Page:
This is Bread

"Wes, what does Communion mean to you?" someone asked me a few weeks ago. I thought for a second and replied, "It really depends on the day."

I'm in a place in my life where I am celebrating a great deal of uncertainty about the meaning of the sacrament of Eucharist. I shouldn't really call it uncertainty, maybe it's more of an undeveloped collection of certainties. I have been learning about Eucharist and I have at least some level of grasp on what it's about, but that's just the thing, I don't think it's about just one thing. It's about remembering and it's about Solidarity and it's about community-fellowship (Koinonia) and it's about Covenant. It's about life and it's about death. It's about many things and in my reflection, depending on the day, I tend to focus on one or two from the variety of meanings. (I hope this is not a consumeristic approach... I don't think it needs to be).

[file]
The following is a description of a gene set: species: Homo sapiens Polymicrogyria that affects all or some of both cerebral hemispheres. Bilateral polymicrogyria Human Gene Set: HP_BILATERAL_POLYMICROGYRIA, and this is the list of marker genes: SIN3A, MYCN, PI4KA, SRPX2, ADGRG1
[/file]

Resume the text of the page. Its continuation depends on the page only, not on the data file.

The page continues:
Tonight, it was simple. As we took the bread together at APU's Liturgical chapel service (hands down my favorite chapel at APU) I continuously thought, 'this is bread.' We don't really treat it like bread and wine, do we? We usually treat it in such a way that it looses it's physical breadiness and wineyness (yes, I made those words up). Tonight, for me, it was really bread and really sweet wine (grape juice). This did not downplay anything, especially the spiritual depth of the experience. If anything, the spirituality of the experience was enhanced through the reminder of the physical nature of the meal. It was a reminder to me that Christ's bodily sacrifice is not merely spiritual but was for a very physical purpose as well. It was a reminder that Christ's body is bread for us... food.. sustenance. Not just bread for my spirit but food for the hungry, not just salvation for my soul but justice for the excluded. It's about bodies and blood, not merely souls and spirits. We eat and we drink in remembrance that bread means life to the poor and that Jesus body was broken for all, not just the privileged.